This is my 16th book for #TBR21 in which I’m planning to read 21 books from my TBR between 1 January and 31 May 2021. I purchased it from my local indie store earlier in the year.
13 thoughts on “‘Here We Are’ by Graham Swift”
Thanks. I missed this one somehow. I liked Swift’s The Sweet Shop Owner a lot.
I adored this one – I’d give it five stars – and now I want to read more by him. I will look up the Sweet Shop Owner – the title alone sounds fab!
My first Swift was ‘Tomorrow’ and I thought it was dreadful and avoided him for a few years after that. Then I read Wish You Were Here and completely changed my mind about him – I’ve read a few more since (Mothering Sunday; England and Other Stories; Waterland) with Here We Are being my most recent, and I agree: it’s a lovely book. He seems to always do that thing of alternating between a ‘now’ and an earlier time, drip-feeding you the details, which I sometimes can find contrived but Swift really makes it work.
Thank goodness you gave him another go, then 🙂
Interesting that you’ve identified a structural style to his work…
I have just put Mothering Sunday on hold at the library, so hopefully I’ll get to read it fairly soonish…
I havent read Swift in a long time and I haven’t read this one at all. Sounds really good.
I adored this one, Cathy, perfect fare for a lazy afternoon… I read this in one sitting.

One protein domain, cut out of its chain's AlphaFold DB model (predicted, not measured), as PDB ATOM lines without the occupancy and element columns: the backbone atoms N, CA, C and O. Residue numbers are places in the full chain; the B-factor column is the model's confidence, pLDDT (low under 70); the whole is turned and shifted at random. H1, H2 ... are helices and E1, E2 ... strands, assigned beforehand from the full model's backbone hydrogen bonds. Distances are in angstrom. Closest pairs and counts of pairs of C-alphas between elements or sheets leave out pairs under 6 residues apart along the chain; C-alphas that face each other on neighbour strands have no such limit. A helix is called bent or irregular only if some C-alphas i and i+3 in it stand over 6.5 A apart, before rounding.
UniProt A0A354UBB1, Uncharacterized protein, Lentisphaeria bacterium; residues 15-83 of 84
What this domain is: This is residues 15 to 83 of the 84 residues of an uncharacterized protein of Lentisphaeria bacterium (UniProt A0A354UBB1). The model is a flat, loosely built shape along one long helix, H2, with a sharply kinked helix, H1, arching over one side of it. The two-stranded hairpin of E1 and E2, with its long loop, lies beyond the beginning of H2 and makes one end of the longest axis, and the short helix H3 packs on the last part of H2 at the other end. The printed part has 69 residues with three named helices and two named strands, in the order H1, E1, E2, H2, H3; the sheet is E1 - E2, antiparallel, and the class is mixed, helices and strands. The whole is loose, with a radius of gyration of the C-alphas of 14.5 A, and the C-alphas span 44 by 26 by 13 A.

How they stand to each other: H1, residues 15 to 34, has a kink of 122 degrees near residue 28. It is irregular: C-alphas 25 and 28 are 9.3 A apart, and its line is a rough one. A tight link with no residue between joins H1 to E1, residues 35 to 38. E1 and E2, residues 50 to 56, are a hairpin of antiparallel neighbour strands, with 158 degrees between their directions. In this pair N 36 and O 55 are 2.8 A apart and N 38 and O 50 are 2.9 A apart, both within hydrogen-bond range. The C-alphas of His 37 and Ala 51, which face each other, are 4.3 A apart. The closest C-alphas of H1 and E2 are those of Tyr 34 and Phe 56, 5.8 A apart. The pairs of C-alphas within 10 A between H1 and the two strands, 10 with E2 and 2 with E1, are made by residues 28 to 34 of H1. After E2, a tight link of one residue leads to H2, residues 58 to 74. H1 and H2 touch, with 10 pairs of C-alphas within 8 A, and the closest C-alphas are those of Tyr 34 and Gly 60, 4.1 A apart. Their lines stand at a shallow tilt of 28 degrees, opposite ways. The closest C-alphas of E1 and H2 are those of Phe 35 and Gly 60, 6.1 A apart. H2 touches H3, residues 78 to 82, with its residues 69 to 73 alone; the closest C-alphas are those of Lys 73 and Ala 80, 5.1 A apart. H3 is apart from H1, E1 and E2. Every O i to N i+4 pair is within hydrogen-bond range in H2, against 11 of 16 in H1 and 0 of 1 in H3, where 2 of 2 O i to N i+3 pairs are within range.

Yes, I’m up for proper old-fashioned story-telling too.
Swift is very good on class, I reckon.
It’s so refreshing to read something written like this and which is not trying to be clever with structure, POV, voice etc.
I know I’d like this, I didn’t realise it was about magicians! I’ve only read Mothering Sunday by him which was excellent, so I’d recommend that one.
I had no interest in reading Mothering Sunday prior to this but now I want to read it, so much so I have put a hold on it at my local library!
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I had a similar epiphany with my first Swift a few years ago
but when I tried this book last year, I ended up writing “I kept hoping that Here We Are would suddenly hit that mark (the mark he hit with me in Mothering Sunday). A couple of times when we went into the backstory of one of the main characters, I thought, ah-ha we’re onto something here, but I never really got the purpose of the story or really engaged with any of the three protagonists. Sad, but true.”
I wonder if it’s his first book that grabs a reader or maybe I just missed the point completely with HWA? I’m still keen to read more though. I have Waterland waiting patiently on my TBR (bought straight after reading MS).
From what I can gather reading up on him, Mothering Sunday is regarded as his masterpiece so it may just be that because you read that first everything else pales by comparison? I really loved Here We Are because I didn’t know where it was going to take me and I live stories set in England pre and post war. There’s something dark and moody about them that really appeals.